An Update on NAHC’s F2F Lawsuit
November 27, 2014 07:41 AM
Federal District Court Judge Christopher Cooper held a status conference on November 19, 2014 in NAHC’s lawsuit challenging the validity of the physician narrative requirement in Medicare’s face-to-face (F2F) physician encounter rule. The status conference was scheduled following the report to the court that the Centers for Medicare and Medicaid Services (CMS) had issued a Final Rule that rescinds the narrative requirement effective for starts of care January 1, 2015 and later.
In the status conference, Judge Cooper raised the question as to whether the lawsuit was “moot” given the rule change. A lawsuit is moot when there is no longer any live controversy.
NAHC counsel, Bill Dombi, explained that while CMS has rescinded the rule at issue, the controversy that led to the filing of the lawsuit remains, unfortunately, very much alive. With CMS’s decision to have its rule change apply prospectively only, the tens of thousands of previous claim denials have caused great harm. In addition, CMS continues to enforce the soon-to-be-departed narrative requirement with claims audits that could stretch on for many years. Currently, many of the claims under review are from 2011 and 2012, leaving claims through 2014 still subject to later audit even after the offending rule is dropped. Those claims will be reviewed under the current F2F standards.
Counsel for Medicare agreed that the case is not moot. He further conceded that CMS will continue to audit claims and that the old version of the rule will apply to any services prior to January 1, 2015.
Dombi expressed to the court that there is a need for quick action on the motions pending before the court. Currently, Medicare is asking the court to dismiss the lawsuit because of the alleged failure to exhaust all administrative remedies. NAHC has countered, arguing that Medicare has taken a final position on the issue as confirmed in the status conference. To amplify the need for court action, Dombi referenced the ongoing F2F audits in New England states where millions of dollars in claims has been retroactively denied in recent months.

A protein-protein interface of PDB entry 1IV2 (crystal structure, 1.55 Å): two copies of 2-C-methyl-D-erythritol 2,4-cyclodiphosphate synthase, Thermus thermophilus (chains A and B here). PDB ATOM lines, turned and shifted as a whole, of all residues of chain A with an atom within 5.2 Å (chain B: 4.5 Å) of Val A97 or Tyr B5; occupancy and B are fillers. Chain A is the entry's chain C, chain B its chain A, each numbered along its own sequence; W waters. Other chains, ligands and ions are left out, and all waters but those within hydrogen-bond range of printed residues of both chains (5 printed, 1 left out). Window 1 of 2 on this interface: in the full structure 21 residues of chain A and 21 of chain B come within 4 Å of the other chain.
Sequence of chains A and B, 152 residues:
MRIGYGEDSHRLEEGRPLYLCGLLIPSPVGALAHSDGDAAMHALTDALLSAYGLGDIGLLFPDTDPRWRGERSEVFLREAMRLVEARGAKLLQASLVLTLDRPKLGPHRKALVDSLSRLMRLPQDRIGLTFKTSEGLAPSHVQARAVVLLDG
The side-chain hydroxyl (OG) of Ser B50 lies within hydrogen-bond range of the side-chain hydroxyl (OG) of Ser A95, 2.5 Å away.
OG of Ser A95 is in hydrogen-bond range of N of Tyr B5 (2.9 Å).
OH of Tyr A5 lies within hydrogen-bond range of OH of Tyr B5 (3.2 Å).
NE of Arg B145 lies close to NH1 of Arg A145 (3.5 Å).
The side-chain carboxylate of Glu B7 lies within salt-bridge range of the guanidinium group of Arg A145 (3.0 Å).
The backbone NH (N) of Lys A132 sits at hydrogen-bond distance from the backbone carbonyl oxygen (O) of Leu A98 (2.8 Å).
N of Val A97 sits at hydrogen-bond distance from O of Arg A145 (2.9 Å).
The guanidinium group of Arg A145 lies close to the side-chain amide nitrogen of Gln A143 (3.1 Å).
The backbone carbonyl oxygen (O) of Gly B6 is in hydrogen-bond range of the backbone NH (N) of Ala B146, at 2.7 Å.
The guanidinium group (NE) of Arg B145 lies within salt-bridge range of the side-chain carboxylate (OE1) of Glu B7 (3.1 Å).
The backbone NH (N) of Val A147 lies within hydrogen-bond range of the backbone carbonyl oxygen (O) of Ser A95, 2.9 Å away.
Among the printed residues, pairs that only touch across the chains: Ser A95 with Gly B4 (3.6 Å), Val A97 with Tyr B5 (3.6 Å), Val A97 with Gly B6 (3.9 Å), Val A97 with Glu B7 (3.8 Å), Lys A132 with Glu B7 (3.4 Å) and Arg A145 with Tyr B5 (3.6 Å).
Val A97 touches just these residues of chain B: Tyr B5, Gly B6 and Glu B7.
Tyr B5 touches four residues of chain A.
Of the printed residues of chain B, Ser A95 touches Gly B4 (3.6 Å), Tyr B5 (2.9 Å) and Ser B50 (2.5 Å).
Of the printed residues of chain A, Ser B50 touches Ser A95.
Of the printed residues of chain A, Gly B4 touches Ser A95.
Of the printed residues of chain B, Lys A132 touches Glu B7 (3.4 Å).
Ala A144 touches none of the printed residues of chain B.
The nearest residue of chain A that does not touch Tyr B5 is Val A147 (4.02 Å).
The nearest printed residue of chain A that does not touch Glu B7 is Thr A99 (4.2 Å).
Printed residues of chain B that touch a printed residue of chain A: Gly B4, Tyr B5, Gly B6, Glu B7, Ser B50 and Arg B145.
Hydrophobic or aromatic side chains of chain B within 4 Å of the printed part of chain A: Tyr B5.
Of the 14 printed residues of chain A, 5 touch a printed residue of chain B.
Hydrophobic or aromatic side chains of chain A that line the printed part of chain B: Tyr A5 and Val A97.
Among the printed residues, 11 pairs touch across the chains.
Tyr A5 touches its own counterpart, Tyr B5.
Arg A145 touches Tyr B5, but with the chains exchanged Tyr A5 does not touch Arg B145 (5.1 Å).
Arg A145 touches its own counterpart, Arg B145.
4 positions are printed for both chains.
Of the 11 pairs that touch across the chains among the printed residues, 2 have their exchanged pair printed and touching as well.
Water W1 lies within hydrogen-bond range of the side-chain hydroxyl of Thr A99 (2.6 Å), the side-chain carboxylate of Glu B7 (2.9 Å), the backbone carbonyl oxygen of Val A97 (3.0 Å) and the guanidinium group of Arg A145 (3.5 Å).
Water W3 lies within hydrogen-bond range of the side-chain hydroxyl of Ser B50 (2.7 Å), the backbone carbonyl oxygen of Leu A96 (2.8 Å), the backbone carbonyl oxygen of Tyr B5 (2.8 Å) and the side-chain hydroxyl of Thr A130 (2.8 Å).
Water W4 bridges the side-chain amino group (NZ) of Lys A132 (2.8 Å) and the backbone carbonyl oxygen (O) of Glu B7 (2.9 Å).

The court did not issue any ruling in the status conference, but the judge indicated that he would be reviewing the case further. Dombi suggested that the court encourage Medicare to discuss a non-judicial resolution of the grievances. The judge expressed that he always supports settlements. However, Medicare’s counsel expressed that CMS is not interested in pursuing such discussions at this time.
NAHC recommends that home health agencies remain diligent in their efforts to provide sufficient physician narratives for all claims through the end of 2014 and that they be prepared to defend such claims through administrative appeals if they are subject to denials. While the lawsuit is continuing in order to try to resolve the past claim denials and ongoing audits, it is crucial that agencies protect themselves directly with individual appeals where necessary.